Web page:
the work step that I thought of to be the easiest one in overhauling the clutch, turns out to be the most annoying one…bleeding that bloody hydraulic system.
New friction plates, new steel plates, new clutch spring, new gasket,…why not cleaning the reservoir and substituting that dark brown liquid in it!
It is not the first brake or clutch system I´m working on and so I wasn´t expecting any difficulties. But now the clutch is not really disengaging, i.e. in first gear with pulled lever I have to pull forth and back and then it is free.
It is as if there is still air in the system, but bleeding it again and again showed nomore bubbles.
Needless to say, that it worked perfectly with the dark brown liquid, whatever it was…
Does anybody out there have any further advice?
Thanks a lot!
I had similar issues when I bled mine. Evenually I bit the bullet and bought a 100ml syringe and length of plastic tubing.
Put some clean fluid into a clean container, deep enough to cover the end of the tube. Put the tube on the bleed nipple, and fill it up with fluid. This may take a while to ensure that there are no bubbles in it.
Put your finger over the end, and immerse it in the bowl of fluid.
Pull the lever back to the bar, and crack the nipple.
Release the lever with the nipple cracked.
Operate the lever until you see no bubbles in the tube, and none returning to the reservoir.
Tighten the nipple.
Now bleed it in the traditional way (lever in, nipple open, nipple closed, lever out) two or three times to ensure that there is no air coming out of the plastic tube.
You should now find that the system is air free.
After my new clutch was fitted, it didn’t appear to disengage right off the bat. It took about four attempts at putting it into gear before it was hassle free.
Even now, if it’s been standing for a week or so unused, the first gear engagement will result in it lurching forwards, stalling the engine. Apparently (according to the local dealership) it’s because of stiction between the plates because of the thin film of oil between them. I’m not convinced about that, but they know more than I do.
Hope this helps and good luck!
You may have already looked at this.
are you sure the slave cylinder piston will come out if you gently squeeze the clutch lever? when removed from the clutch cover.
Have you already replaced the bleed nipple of the slave cylinder with a new one?
The old bleed nipple may not close properly because the thread is worn out.
I battled with Honda clutch slave cylinders on different models forever and I’m convinced that the design of the piston seal, tapered, allows air to easily pass into the slave cylinder from the engine side during the bleeding process (excuse the pun). If too much suction is applied to the bleed nipple air will actually be drawn into the slave cylinder past the piston seal.
Trying to push air out of the system from the clutch lever is difficult because of the length of the run and the direction, downhill. Certainly on the VF750 the other issue is the highest point of the system is the banjo bolt on the master cylinder so it is necessary to unbolt the master cylinder from the handlebar and turn it so the master cylinder is above the banjo bolt then press the lever a couple of times to get any stuck air to rise into the master cylinder.
The other thing you might want to consider is a vacuum bleed tool. UK eBay has them for sale for £14.39, item number 312771796795. This tool has saved me countless hours bleeding brakes on very reluctant systems, it’s one of those tools you wonder how you ever managed without one. BUT… do not use a lot of vacuum as air will be drawn into the slave cylinder past the piston seal and while it looks as though you’re bleeding the system you’re not.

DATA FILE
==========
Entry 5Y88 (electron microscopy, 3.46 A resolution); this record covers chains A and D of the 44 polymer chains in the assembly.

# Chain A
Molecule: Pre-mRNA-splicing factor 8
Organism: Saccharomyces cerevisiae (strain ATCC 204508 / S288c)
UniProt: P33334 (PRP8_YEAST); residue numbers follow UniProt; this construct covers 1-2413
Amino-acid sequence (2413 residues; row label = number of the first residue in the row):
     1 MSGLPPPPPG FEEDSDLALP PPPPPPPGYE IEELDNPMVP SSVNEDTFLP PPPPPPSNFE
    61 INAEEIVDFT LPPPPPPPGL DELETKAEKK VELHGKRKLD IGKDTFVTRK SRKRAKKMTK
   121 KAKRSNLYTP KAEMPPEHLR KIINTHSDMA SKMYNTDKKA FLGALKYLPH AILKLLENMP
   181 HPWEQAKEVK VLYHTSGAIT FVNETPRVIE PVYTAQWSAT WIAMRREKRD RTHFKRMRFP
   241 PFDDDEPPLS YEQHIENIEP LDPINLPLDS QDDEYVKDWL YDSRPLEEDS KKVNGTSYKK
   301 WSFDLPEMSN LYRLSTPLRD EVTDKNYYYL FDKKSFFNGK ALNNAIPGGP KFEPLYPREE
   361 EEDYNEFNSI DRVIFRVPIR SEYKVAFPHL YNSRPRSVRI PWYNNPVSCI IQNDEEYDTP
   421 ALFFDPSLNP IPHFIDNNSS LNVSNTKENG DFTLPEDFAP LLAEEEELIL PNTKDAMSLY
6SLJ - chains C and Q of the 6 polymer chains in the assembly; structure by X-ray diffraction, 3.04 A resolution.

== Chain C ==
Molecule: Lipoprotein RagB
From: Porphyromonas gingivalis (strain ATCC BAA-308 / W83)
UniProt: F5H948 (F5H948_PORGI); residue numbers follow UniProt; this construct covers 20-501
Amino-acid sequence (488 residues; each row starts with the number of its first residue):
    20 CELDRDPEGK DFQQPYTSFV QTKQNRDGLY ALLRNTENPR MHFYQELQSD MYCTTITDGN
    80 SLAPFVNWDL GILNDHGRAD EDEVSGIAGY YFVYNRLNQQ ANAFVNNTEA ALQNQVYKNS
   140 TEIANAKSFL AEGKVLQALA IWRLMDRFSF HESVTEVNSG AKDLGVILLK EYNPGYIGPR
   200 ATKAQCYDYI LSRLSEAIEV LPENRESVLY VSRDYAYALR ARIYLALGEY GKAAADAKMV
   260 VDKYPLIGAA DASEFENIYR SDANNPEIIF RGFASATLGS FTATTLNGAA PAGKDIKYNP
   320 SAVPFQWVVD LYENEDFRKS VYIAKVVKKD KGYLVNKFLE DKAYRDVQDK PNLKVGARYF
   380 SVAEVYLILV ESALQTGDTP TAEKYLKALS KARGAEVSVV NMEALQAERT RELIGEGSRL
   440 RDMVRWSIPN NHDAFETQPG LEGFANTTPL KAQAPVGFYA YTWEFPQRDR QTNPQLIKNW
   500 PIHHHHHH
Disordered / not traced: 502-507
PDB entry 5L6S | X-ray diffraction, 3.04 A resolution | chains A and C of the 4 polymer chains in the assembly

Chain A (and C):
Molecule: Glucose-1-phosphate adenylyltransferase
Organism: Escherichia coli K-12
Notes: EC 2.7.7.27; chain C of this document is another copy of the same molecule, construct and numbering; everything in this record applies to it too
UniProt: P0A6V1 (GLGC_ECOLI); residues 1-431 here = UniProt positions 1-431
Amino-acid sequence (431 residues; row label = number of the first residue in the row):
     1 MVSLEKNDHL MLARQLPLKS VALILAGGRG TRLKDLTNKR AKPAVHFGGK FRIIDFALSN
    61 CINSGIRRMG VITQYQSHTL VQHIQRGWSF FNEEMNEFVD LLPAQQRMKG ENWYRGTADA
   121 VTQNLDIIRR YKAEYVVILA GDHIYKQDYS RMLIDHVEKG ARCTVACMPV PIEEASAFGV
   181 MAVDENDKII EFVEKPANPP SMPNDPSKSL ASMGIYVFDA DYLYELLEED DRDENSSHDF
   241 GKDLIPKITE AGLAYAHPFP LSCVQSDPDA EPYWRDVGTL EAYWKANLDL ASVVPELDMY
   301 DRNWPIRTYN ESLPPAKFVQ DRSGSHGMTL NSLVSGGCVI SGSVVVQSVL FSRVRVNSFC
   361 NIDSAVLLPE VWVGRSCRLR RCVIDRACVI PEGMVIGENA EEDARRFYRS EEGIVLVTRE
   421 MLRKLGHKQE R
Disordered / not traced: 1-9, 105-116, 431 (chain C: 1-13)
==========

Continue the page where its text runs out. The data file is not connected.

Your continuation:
Thank you for all your answer, gents!
I had a vacuum bleeder tool, which i bought several years ago at a POLO store in Hamburg, and I would describe it as crap. Threw it away last week since it caused me pain too often.
Then i dismantled the slave cylinder to check if everything works smooth, and it does.
I´ve tried to bring it to the highest position but that would require the slave cylinder to be pushed through the gap between the frame and engine which is too narrow.
Meanwhile i had several more " bleeding actions" and it is astonishing that there are always some small bubbles appearing after a couple of days. The clutch works quite satisfying at the moment. A bike which stalls the engine when the first gear is engaged is absolutely no option. I don´t want to imagine what kind of stress that means for each engine part.
I will check for the 312771796795 tool recommended by Chris and buy a syringe as well. Be prepared…
I only need to get the master cylinder reservoir to be higher than the master cylinder banjo bolt on the VF750, hence the need to unbolt it from the handlebar and tilt it. The outlet port from the master cylinder points upwards so air gets trapped at the highest point.
I used to have a nightmare bleeding the brakes on an old GPZ900, it could take literally hours, that vacuum tool makes the job 20 minutes tops.
The other thing that used to catch me out was trying to bleed the clutch with the slave cylinder not bolted to the bike. This is hard to explain but if you let the slave cylinder spring push the piston forward, rather than fluid pushing it forward, the tapered shape of the seal allows air into the slave cylinder.
I do my bleeding manually, the good old pump away method did it yesterday with the VF clutch and worked very well, just need to watch that your reservir doesnt run out of fluid…
I will probably do brakes next week, depending on how my other projects go…